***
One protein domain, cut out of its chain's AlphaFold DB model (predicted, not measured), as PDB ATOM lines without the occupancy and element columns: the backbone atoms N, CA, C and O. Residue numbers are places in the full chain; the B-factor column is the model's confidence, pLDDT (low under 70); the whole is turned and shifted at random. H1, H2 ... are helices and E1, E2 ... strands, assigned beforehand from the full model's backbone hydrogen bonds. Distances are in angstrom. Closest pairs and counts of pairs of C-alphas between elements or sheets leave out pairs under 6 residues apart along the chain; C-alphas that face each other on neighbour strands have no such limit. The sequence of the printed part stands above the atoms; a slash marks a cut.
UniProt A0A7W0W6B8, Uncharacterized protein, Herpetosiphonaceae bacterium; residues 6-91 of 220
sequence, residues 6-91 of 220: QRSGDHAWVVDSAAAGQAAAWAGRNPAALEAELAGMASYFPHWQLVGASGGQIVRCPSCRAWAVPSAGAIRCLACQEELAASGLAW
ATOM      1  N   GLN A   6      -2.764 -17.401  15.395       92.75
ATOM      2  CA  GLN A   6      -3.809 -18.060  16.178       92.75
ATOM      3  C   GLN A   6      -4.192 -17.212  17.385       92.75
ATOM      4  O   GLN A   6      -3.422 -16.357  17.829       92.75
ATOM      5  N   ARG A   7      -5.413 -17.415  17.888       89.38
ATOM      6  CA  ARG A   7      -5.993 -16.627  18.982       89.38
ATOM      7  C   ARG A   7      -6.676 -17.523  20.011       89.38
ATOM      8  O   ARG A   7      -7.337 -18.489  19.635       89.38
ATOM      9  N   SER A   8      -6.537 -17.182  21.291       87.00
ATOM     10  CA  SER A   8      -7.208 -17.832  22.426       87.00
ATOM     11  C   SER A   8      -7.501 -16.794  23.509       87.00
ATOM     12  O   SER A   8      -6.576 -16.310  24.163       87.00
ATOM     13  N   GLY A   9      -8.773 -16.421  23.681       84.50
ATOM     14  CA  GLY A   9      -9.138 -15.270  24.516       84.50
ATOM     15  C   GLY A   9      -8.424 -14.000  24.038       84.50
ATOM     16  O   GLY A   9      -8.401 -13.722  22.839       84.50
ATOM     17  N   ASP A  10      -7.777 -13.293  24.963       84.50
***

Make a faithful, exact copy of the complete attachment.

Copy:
One protein domain, cut out of its chain's AlphaFold DB model (predicted, not measured), as PDB ATOM lines without the occupancy and element columns: the backbone atoms N, CA, C and O. Residue numbers are places in the full chain; the B-factor column is the model's confidence, pLDDT (low under 70); the whole is turned and shifted at random. H1, H2 ... are helices and E1, E2 ... strands, assigned beforehand from the full model's backbone hydrogen bonds. Distances are in angstrom. Closest pairs and counts of pairs of C-alphas between elements or sheets leave out pairs under 6 residues apart along the chain; C-alphas that face each other on neighbour strands have no such limit. The sequence of the printed part stands above the atoms; a slash marks a cut.
UniProt A0A7W0W6B8, Uncharacterized protein, Herpetosiphonaceae bacterium; residues 6-91 of 220
sequence, residues 6-91 of 220: QRSGDHAWVVDSAAAGQAAAWAGRNPAALEAELAGMASYFPHWQLVGASGGQIVRCPSCRAWAVPSAGAIRCLACQEELAASGLAW
ATOM      1  N   GLN A   6      -2.764 -17.401  15.395       92.75
ATOM      2  CA  GLN A   6      -3.809 -18.060  16.178       92.75
ATOM      3  C   GLN A   6      -4.192 -17.212  17.385       92.75
ATOM      4  O   GLN A   6      -3.422 -16.357  17.829       92.75
ATOM      5  N   ARG A   7      -5.413 -17.415  17.888       89.38
ATOM      6  CA  ARG A   7      -5.993 -16.627  18.982       89.38
ATOM      7  C   ARG A   7      -6.676 -17.523  20.011       89.38
ATOM      8  O   ARG A   7      -7.337 -18.489  19.635       89.38
ATOM      9  N   SER A   8      -6.537 -17.182  21.291       87.00
ATOM     10  CA  SER A   8      -7.208 -17.832  22.426       87.00
ATOM     11  C   SER A   8      -7.501 -16.794  23.509       87.00
ATOM     12  O   SER A   8      -6.576 -16.310  24.163       87.00
ATOM     13  N   GLY A   9      -8.773 -16.421  23.681       84.50
ATOM     14  CA  GLY A   9      -9.138 -15.270  24.516       84.50
ATOM     15  C   GLY A   9      -8.424 -14.000  24.038       84.50
ATOM     16  O   GLY A   9      -8.401 -13.722  22.839       84.50
ATOM     17  N   ASP A  10      -7.777 -13.293  24.963       84.50